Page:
BEIJING, March 2—China is increasingly factored into U.S. nuclear strategy and Washington has expressed a desire to enhance strategic stability with Beijing. In a new paper, Lora Saalman examines the challenges and opportunities China sees in pursuing strategic stability with the United States. While Beijing is wary of offering greater transparency over its nuclear weapons without a U.S. commitment to limit its military ambitions in return, China can also build a relationship with the United States based on mutual vulnerability—diminishing the possibility of either side using nuclear coercion or aggression.

Key Recommendations:

  • Define strategic stability. Both countries should seek to clearly spell out what bilateral nuclear cooperation will entail and be willing to make concessions in order for nuclear talks to move forward. A vague approach by Washington risks damaging overall bilateral ties as Beijing could misinterpret its intentions.
  • Develop concrete confidence-building measures. Deeper engagement—in areas such as missile defense, advanced conventional weapons, extended deterrence, and no-first-use policies—will encourage Beijing to discuss nuclear issues in detail and help both the United States and China understand the other’s motives.
  • Encourage greater engagement. The U.S. Nuclear Posture Review opens the door for the United States to work more closely with China and allows China to participate actively in strategic stability talks and shape new trends in the bilateral relationship.
  • Resume and expand upon cooperative measures. Follow-on measures—such as reciprocal visits and projects between U.S. and Chinese nuclear laboratories—will show Beijing that Washington wants to engage on substantive issues and require China to work with the United States on multiple levels.

“It is clear that Washington needs to match its rhetoric on nuclear disarmament with concrete proposals and measures that will build confidence between the United States and China,” Saalman writes. “And Beijing needs to become an active participant in shaping bilateral strategic relations. Without these steps, it will be nearly impossible for a nuclear relationship that is clearly defined by strategic ambiguity today to shift to one of strategic trust—and ultimately strategic stability.”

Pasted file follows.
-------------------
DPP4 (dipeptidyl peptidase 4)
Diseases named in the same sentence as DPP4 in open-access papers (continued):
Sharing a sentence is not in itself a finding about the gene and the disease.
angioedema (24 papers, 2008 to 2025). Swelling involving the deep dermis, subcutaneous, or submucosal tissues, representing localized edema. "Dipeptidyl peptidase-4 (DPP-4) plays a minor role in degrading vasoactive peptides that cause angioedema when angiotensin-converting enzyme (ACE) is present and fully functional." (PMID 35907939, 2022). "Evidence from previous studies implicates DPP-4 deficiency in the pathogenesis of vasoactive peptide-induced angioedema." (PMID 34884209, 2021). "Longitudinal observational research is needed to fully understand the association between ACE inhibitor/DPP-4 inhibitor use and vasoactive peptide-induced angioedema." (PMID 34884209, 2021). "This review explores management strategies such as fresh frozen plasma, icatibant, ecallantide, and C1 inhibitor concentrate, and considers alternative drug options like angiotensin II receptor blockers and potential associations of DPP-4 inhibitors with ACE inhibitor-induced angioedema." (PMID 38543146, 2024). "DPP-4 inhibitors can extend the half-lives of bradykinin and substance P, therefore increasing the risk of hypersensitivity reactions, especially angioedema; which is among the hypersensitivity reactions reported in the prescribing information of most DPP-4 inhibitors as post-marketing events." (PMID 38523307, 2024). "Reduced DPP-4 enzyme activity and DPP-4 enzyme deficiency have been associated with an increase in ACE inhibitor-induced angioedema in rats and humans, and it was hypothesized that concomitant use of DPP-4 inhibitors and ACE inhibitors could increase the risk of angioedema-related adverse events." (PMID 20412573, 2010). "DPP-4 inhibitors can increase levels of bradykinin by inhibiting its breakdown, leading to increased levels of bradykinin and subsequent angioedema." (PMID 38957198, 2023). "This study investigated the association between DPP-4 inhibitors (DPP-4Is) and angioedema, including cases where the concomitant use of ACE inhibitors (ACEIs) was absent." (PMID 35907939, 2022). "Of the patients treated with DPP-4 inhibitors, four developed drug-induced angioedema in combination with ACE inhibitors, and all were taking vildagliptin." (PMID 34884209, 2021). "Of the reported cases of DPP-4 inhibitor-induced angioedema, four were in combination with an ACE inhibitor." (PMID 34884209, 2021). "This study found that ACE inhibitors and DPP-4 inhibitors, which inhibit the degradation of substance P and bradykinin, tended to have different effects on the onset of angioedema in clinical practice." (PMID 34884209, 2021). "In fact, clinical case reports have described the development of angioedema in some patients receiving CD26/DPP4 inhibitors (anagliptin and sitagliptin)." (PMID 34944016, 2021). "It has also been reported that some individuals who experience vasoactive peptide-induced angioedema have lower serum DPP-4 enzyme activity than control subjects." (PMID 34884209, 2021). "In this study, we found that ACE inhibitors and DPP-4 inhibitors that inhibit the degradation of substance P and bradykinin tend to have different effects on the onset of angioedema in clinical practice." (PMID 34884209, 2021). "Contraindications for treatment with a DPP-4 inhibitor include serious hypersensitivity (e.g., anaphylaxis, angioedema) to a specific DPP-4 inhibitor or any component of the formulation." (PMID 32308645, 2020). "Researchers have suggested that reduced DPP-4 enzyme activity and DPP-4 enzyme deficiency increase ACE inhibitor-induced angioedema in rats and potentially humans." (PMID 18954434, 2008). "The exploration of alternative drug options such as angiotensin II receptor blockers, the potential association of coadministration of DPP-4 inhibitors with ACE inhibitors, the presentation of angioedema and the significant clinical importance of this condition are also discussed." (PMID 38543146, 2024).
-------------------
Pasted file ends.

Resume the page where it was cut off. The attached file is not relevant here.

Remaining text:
Click here to read the full paper online

Lora Saalman is an associate in the Nuclear Policy Program at the Carnegie Endowment based at the Carnegie-Tsinghua Center for Global Policy. Under the auspices of a Stanton Nuclear Security Fellowship, Saalman’s research focuses on Chinese nuclear weapon and nonproliferation policies and Sino–Indian strategic relations, linking the work of Carnegie’s programs in Beijing and Washington.

The Carnegie Nuclear Policy Program is an internationally acclaimed source of expertise and policy thinking on nuclear industry, nonproliferation, security, and disarmament. Its multinational staff stays at the forefront of nuclear policy issues in the United States, Russia, China, Northeast Asia, South Asia, and the Middle East.

The Carnegie–Tsinghua Center for Global Policy is a joint U.S.-China research center based at Tsinghua University in Beijing, China. The Center brings together senior scholars and experts from the United States and China for collaborative research on common global challenges that face the United States and China.

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